In a watershed moment, Carleton University’s journalism school has launched the job search for a new full-time position for a professor of Indigenous Journalism and Story(telling). And in an exception to normal hiring practises, this position is open only to Indigenous applicants.

The job posting for this unique new tenure-track position has just gone up and the hiring committee will begin reviewing applications on Oct. 17. You can access the full posting here.

As the job posting makes clear, Carleton’s journalism school decided to create this position because of the preeminent role of media in reconciliation. The new position is in keeping with Carleton’s recent Kinàmàgawin report, which notes that “a pragmatic, yet powerful, way to create space for Indigenous ways of teaching and learning is to hire more Indigenous faculty members.”

“Carleton must become a leader in fostering a greater understanding of Indigenous journalism and storytelling if meaningful steps toward reconciliation are to be realized,” said Prof. Allan Thompson, the head of Carleton’s journalism program and chair of the hiring committee. “Establishment of a full-time, dedicated faculty position earmarked for an Indigenous media scholar is the only way to begin this work and revitalize our program. We cannot continue to rely on the efforts of contract instructors, adjuncts and visiting scholars. That approach simply isn’t credible and doesn’t give us the scope to create the course options, research program and outreach activities that are critical to Carleton’s journalism program taking a leadership role in reconciliation.”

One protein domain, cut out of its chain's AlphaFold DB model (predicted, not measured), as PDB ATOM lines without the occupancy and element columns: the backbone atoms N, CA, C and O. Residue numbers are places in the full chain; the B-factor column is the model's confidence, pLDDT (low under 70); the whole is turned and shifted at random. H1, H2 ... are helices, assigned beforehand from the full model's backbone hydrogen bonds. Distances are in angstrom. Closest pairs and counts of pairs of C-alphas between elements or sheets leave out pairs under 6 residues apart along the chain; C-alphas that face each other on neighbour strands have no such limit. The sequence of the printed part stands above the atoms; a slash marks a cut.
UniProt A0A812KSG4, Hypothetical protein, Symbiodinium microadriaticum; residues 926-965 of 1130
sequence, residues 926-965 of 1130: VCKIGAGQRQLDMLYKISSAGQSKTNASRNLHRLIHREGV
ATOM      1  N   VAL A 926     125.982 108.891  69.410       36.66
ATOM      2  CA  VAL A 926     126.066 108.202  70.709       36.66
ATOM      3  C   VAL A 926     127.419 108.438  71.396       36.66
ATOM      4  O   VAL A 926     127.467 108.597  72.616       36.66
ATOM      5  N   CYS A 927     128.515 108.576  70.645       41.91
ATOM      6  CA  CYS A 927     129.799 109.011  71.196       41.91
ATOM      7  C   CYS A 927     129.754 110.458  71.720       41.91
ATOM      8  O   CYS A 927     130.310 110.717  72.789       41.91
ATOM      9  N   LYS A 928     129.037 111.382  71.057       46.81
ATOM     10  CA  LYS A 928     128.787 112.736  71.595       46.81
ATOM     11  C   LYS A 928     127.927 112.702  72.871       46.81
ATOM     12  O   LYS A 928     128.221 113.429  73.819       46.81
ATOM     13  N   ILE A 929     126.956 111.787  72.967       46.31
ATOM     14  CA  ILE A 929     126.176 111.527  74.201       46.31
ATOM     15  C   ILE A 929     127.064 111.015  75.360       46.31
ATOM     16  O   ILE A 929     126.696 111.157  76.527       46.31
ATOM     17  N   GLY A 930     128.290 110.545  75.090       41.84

Richcraft Hall, home to Carleton’s journalism program

The Truth and Reconciliation Commission highlighted the role of the news media in shaping public opinion and also decried journalism’s long history of perpetuating negative stereotypes and under-reporting issues of importance to Indigenous communities.

“Carleton is now seeking to foster a new generation of non-Indigenous journalists fully-equipped to cover Indigenous issues but more importantly, must take bold steps to work with Indigenous communities to cultivate the skills necessary for Indigenous journalists to craft their journalistic truth and change the media landscape in this country,” Thompson said.

Central to Carleton’s Strategic Integrated Plan is a commitment to a “national conversation about reconciliation” and a pledge to “engage Indigenous knowledge to build new ways of teaching and learning.” With the creation of this new teaching position, Carleton will be in a position to address in a more meaningful way the historical and ongoing role of news media in reconciliation and finally seek to truly fulfill the Truth and Reconciliation Commission’s Call to Action.

Journalism, through its power to determine and share ‘truth’ has been implicated in decades of ambivalence to the plight of residential school survivors and we have a responsibility, as Carleton’s Provost Jerry Tomberlin notes in his introduction to Kinàmàgawin, to be “innovative in righting historically problematic relationships,” such as that between the mainstream news media and Indigenous communities. As Tomberlin suggests, we must “break from a distinctly Canadian approach to education that has privileged colonial pedagogies and Western intellectual frameworks.” In the same document, Carleton President Benoit-Antoine Bacon makes clear that we will “need to be courageous and make decisions that protect and promote Indigenous knowledge and that support and maintain respectful relationships between the university and Indigenous communities.”

Those who have questions about this new position should get in touch directly with Prof. Allan Thompson.

Friday, September 9, 2022 in , ,
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